The Metro-style UI is a barrier to adoption of Windows Server 2012
I’ve been using first the Window Server 8 then the Windows Server 2012 prereleases for a while now, and the enthusiasm I had with the earlier release has definitely been dampened by the new Release Candidate (RC). I must admit I’ve come away from the RC with very mixed feelings. On one hand, I’m still blown away by many of the new features like Windows Server 2012 Hyper-V, the new Resilient File System, Server Message Block (SMB) 3.0, and the new built-in NIC teaming. However, at same time, I can’t believe that Microsoft would saddle Windows Server 2012 with the Metro-style user interface (UI) without providing the traditional Windows desktop-style UI option.
Earlier versions of Windows Server 2012 provided both interfaces. But with the RC, Microsoft dropped the traditional Windows desktop UI in favor of the Metro-style UI. That’s right, Metro on the server. Don’t get me wrong. I think Metro is great on the phone and on the tablet and eventually may be a good choice for the desktop. But it is definitely not a good choice for servers. For the sake of full disclosure I’ll admit I don’t like the Metro-style UI on a desktop that doesn’t support touch either. Personally, I find Metro to be flat, one dimensional, somewhat garish, and even ugly when compared to the more elegant Windows Aero UI. I definitely don’t care for Metro on the server, and I can see from the comments on Microsoft’s Windows Server 2012 forums that I’m not alone in this sentiment. I like Metro on the tablet, and I plan on getting one of the new Surface models. But I don’t think a touch screen belongs on a server, and it doesn’t work well there.
If Microsoft is working at discouraging users from using the GUI, they have certainly found a way to do it. However, they have also put up a huge, unnecessary hurdle for the adoption of Windows Server 2012. Metro is really about enabling touch interface and then hopefully also providing a useable desktop interface. A touch interface just doesn’t make sense on a server. Today’s servers don’t have touch enabled hardware and won’t for years to come. Making Metro available as an optional feature is a win-win solution, but making it the only option certainly is not.
I’m sure Microsoft has reasons for their decision. However, from my perspective there are so many things wrong with this choice that I’m not even sure where to start. First and foremost, Metro does absolutely nothing to facilitate the server management experience. In fact, it gets in the way and isn’t nearly as effective as the old Start button. There’s a definite learning curve. For example, hovering the mouse in the upper right corner to make your menu options appear is not intuitive. Metro also forces way more mousing and clicking than the old Start button. Trying to hit that on a slow RDP link is challenging too.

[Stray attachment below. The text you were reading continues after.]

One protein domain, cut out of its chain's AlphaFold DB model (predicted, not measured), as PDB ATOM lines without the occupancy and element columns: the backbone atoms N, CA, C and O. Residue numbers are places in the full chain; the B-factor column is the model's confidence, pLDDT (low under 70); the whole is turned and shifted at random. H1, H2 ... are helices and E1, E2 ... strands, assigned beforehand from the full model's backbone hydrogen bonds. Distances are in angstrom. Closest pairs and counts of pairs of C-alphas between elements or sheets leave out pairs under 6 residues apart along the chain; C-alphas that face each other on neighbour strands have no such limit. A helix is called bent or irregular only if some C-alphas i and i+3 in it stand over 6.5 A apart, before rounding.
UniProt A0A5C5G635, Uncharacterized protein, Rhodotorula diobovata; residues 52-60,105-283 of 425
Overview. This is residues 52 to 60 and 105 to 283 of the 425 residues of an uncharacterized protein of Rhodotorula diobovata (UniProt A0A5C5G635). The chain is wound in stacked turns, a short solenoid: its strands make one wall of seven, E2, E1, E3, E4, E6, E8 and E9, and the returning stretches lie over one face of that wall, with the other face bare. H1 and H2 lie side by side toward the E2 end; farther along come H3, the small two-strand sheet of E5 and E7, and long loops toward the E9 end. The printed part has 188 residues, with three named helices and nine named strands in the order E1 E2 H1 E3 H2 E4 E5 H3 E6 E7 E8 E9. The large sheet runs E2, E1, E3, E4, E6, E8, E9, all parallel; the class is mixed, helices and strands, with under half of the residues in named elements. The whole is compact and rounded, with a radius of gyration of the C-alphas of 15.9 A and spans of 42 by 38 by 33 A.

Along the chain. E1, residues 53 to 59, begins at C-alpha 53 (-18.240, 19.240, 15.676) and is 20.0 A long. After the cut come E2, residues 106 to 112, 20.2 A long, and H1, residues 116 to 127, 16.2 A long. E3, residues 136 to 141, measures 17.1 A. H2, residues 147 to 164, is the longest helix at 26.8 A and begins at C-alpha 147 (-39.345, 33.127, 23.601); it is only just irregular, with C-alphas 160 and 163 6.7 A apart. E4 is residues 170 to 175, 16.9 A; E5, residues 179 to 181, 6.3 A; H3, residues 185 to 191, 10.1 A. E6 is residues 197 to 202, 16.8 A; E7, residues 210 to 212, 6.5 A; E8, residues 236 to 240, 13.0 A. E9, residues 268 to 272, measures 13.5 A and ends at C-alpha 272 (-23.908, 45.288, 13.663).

The main problem that I have with Metro is the lack of visibility. The new Start menu doesn’t show all your programs. You can start programs by trying to type in their name and hope you guess right. If you haven’t used Metro, then you may get the mistaken impression it is unusable. That’s not the case. It is usable. Common tasks are on the Start menu. However, the Start menu is flat and not hierarchical, so it gets super cluttered if you try to add everything you want to it.
I suppose you could say there are other interface options. Microsoft has provided a minimal user interface that you can get by removing the Server Graphical Shell feature. That interface gives you the Server Manager and Windows Command Shell prompt, which seems odd—perhaps even ironic—given Microsoft’s strong encouragement to use PowerShell. You sort of have to wonder about the message here. Microsoft pushes Metro as the superior GUI interface on the graphical shell installation. But on the minimal interface, they give you the old Windows Command Shell, implying this is superior to PowerShell. I just don’t get these choices. But I digress.
I realize the goal is to push IT pros to manage servers with PowerShell. But Microsoft really should face facts. Most people don’t use PowerShell now. Forcing them to use it with an ineffective UI is not the right approach. PowerShell may indeed be the better management option. But most people manage Windows Server using the GUI. Metro should be an optional alternative to the more familiar traditional Windows desktop UI. That approach would have been a win-win solution for Microsoft and its customers. Those users who want Metro could have it, while those who don’t wouldn’t be forced to use it and could be immediately productive with the interface they know. Why burden an otherwise fantastic release with a user interface that’s clearly not designed for a server? OK, Microsoft isn’t trying to kill Windows Server with Metro. But Metro is a stumbling block for the adoption of Windows Server 2012, and it didn’t need to be one.